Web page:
There are also some challenges resulting from the arrival of EU migrants to Leeds.

  • One of the key challenges for migrant EU workers is skills mismatch: being employed in jobs below their qualifications and skills level. This can result from several factors: insufficient local recognition of qualifications acquired in migrants’ home countries, low levels of English language skills and willingness to take jobs that are not commensurate with their skills. Our study also found that some migrants might be working in poor conditions and are rarely offered training. However, there is limited evidence that this experience is very different from local workers.
  • Some study participants reported incidents of being harassed, in particular at work, because of their immigrant background. Accessing quality affordable housing can also be seen as a possible challenge for the health and well-being of migrant EU workers and their families. Our research found that socio-economic status can determine the extent to which migrants are able to access leisure facilities, and this can create challenges for EU workers’ social participation in Leeds.
  • From the perspective of local workers, our study found that some British workers appear to perceive migrants as providing competition for jobs, with possible tensions between local and migrant workers in the workplace arising due to differences in work culture and motivations.
  • For local service providers, migrant EU workers increase pressures on services in terms of access and maintenance of quality. The preparedness of local services to meet the particular needs of the EU migrant population can be also perceived by service providers as a challenge.

These challenges and opportunities can be affected and overcome by various initiatives and activities with the aim of facilitating inclusion, implemented at the local, regional and national level.


Based on our research, we can draw lessons learned from Leeds’ example on aspects that seem to be important when planning and implementing initiatives for migrant EU workers and their families:

  • Identify and recognise the diversity of migrants, and establish contact with relevant migrant groups. Since migrants organise themselves through a wide range of groups and organisations, these organisations providing services to migrant communities should make use of a variety of approaches to engage with migrants.
  • Use several communication channels to inform migrants about services, how to access them and what additional support is available.
  • Tailor services to migrant needs. Service providers should not assume that approaches and initiatives that work for one migrant community will be equally suitable for other migrant groups. Service providers should assess how appropriate and useful initiatives are for particular migrant groups, and tailor services accordingly.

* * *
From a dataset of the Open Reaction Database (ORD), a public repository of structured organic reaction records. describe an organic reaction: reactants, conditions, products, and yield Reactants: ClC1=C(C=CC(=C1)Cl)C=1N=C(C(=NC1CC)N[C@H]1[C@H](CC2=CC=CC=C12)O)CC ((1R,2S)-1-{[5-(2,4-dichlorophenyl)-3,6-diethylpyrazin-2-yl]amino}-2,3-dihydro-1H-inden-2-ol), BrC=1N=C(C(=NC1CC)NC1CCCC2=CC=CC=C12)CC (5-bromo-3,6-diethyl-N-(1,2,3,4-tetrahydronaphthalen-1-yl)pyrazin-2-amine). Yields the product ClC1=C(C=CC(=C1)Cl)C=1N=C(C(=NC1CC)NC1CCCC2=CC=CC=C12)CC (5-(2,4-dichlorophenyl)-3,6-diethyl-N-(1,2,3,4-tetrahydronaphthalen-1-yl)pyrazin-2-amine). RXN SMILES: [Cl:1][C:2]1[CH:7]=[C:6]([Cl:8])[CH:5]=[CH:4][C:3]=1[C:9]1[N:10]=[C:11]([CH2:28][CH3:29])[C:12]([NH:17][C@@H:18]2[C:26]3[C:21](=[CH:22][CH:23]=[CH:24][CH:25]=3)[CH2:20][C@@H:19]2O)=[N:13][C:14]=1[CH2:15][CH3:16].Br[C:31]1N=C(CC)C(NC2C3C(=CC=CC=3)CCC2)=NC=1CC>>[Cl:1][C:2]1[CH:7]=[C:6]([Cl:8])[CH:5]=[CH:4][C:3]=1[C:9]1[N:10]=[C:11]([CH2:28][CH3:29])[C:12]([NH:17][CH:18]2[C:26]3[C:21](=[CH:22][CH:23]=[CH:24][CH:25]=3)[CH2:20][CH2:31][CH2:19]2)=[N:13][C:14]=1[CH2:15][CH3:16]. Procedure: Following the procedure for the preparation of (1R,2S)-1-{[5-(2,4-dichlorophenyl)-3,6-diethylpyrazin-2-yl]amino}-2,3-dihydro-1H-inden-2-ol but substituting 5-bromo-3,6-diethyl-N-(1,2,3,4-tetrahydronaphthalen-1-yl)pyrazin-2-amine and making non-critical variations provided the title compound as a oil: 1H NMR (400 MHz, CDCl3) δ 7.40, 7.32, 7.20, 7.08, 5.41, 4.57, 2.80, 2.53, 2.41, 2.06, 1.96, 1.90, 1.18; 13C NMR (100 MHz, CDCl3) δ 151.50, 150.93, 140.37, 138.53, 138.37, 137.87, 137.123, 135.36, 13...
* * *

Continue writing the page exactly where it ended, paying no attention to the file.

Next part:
• Recognise the importance of English language skills. Learning English is an important step towards socio-economic integration of migrants. While for many migrants English language skills improve over time, there are still some groups of migrants who might need additional language support.
  • Address skills mismatch. Many EU migrants are employed in jobs requiring skills below their qualification and education levels and this skills mismatch can potentially have negative consequences for individual workers, employers and the local (and national) economy. Migrants should be provided with better opportunities to have their skills recognised by employers. Enterprises and local educational providers also share responsibility in offering opportunities for workplace learning and continued adult education and training to ensure that skills mismatches are addressed.
  • Working together to ensure efficiency in services provision is important. The coordinated work of various actors involved in service delivery can benefit migrants as well as service providers.
  • Ensure sustainability of services offered to and by EU migrants. Local authorities and other service providers should work closely with migrant organisations to best use their potential and ensure continuity of their services. Close monitoring of demands for specific services and implementation of adequate measures to support service providers would strengthen service provision.
  • Use available data to identify service demands in the future. Relevant public authorities should closely monitor migration trends as well as the socio-demographic profile of migrants in order to adequately assess future service demands and to ensure sufficient services supply.
  • The changing migration landscape has an impact on migrant needs. EU migrants’ rights and access to services depends on their length of stay in hosting countries. Therefore, it is important to remember that migrants’ information and support needs, their plans and expectations also change with the duration of their stay. In order to meet migrants’ needs, agencies delivering local services should account for these changing needs and cater for changing demands.


The EC DG-EMPL has released a Synthesis Report: Socio-economic inclusion of migrant EU workers in 4 cities. RAND Europe contributed to this report as well as to the city reports on Frankfurt and Leeds.

Project Team

Stijn Hoorens
Joanna Hofman
Barbara Janta
Daniel Schweppenstedde
Emma Harte